Coincidence or not, Madras mayor Rick Allen's discussions about setting policy that would preclude a "big box" store (which in some cases is spelled Wal-Mart) came just as the Christmas season kicked in, and most Madras area merchants were gearing up for a season in which nearly all experienced a substantial slowdown from 2001.
   Establishing a policy, one which would hold up in court, that could limit allowable businesses via square-footage or product allocation (i.e., one store cannot be a grocery outlet, clothing company, sporting goods shop, pharmacy, fast food restaurant, tire store, nursery, etc.) would help sustain Madras as we know it.
   But such a policy walks a thin line. This is, thank God, America, where capitalism and freedom reign. Setting policy against the Big Guy seemingly to help the Little Guy smacks of the Communist Manifesto.
   But this much is true. Already Madras businesses struggle to survive, to employ, to pay taxes and provide services. A giant mega-mart on the edge of town would create a vacuum that would slam Main Streets doors shut -- for good.
   Madras has quality shops, many specializing on low prices. High prices do not keep Madras people from shopping in Madras. The biggest culprit I would say is variety. Midsize stores that aren't so all-encompassing and all-consuming would be welcomed in Madras, and in fact are needed if we're to improve the livability and attractiveness of our community.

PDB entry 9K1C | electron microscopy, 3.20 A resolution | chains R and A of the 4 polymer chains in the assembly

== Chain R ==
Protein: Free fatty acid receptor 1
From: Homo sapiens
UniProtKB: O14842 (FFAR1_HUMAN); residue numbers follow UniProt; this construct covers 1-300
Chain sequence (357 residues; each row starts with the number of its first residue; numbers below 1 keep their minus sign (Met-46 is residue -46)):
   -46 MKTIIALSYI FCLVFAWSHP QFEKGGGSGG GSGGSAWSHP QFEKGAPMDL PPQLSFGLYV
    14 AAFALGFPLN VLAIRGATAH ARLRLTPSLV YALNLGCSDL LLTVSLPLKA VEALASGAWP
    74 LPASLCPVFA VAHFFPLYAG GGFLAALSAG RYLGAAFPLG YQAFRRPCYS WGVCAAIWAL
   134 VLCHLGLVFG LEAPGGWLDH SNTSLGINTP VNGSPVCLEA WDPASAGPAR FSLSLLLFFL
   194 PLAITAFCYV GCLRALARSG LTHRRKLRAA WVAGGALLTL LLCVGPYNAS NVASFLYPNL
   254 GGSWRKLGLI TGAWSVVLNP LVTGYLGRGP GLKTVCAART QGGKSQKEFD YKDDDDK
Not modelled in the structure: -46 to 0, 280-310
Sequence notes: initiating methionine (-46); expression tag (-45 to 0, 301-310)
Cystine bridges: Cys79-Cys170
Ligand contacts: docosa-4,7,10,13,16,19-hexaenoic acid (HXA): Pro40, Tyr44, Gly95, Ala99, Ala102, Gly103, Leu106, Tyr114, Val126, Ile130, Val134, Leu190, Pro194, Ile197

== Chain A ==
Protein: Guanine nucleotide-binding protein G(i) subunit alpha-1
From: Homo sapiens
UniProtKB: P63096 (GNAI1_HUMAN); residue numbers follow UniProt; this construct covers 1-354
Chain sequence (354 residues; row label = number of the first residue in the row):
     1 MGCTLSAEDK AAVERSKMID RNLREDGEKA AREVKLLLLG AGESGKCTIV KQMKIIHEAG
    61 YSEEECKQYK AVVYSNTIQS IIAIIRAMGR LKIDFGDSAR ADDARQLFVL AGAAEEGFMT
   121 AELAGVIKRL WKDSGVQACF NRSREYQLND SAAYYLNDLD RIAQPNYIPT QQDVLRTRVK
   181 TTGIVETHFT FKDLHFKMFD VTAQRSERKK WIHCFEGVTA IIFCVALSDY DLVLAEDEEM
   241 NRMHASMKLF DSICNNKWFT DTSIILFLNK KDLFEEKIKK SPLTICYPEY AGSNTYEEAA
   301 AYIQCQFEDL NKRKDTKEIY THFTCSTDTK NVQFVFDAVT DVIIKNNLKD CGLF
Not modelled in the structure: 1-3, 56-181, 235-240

No doubt establishing a policy against big box stores will be difficult. Those who might harp that the people for it are just concerned about protecting their own economic interests are missing the point. A policy against big box stores isn't about saving businesses, it's about saving towns.
   Set a limit of 60,000 square feet (the Safeway store is XX) to be reviewed when Madras has a population of, say, 12,000 or 15,000.
   Another substantial economic issue of 2002 has been around for a couple years as well: the Warm Springs continuing saga of placing a casino near Hood River.
   The tribes tried the nice approach with the Hood River folks and were rebuffed. Now, the mood among reservation officials is more like we have the right to build there, and if we choose to, we will.
   Come this spring, the tribes will ask their members to approve a casino project in Hood River via a referendum.
   It will be interesting to see how the tribal members vote. The existing casino helps make Kah-Nee-Ta more viable, provides local jobs, and offers entertainment to tribal members. Moving it to Hood River promises to bring in more money, but not without losing many of those benefits Indian Head provides. Also, many tribal members are adamant that if the tribes have a casino, it needs to be on the reservation.
   It's just a issue with millions of dollars worth of ramifications, each and every year ... no big deal.
   Certainly, as far as years go, in the economic impact world, 2002 is shaping up to be a very big deal.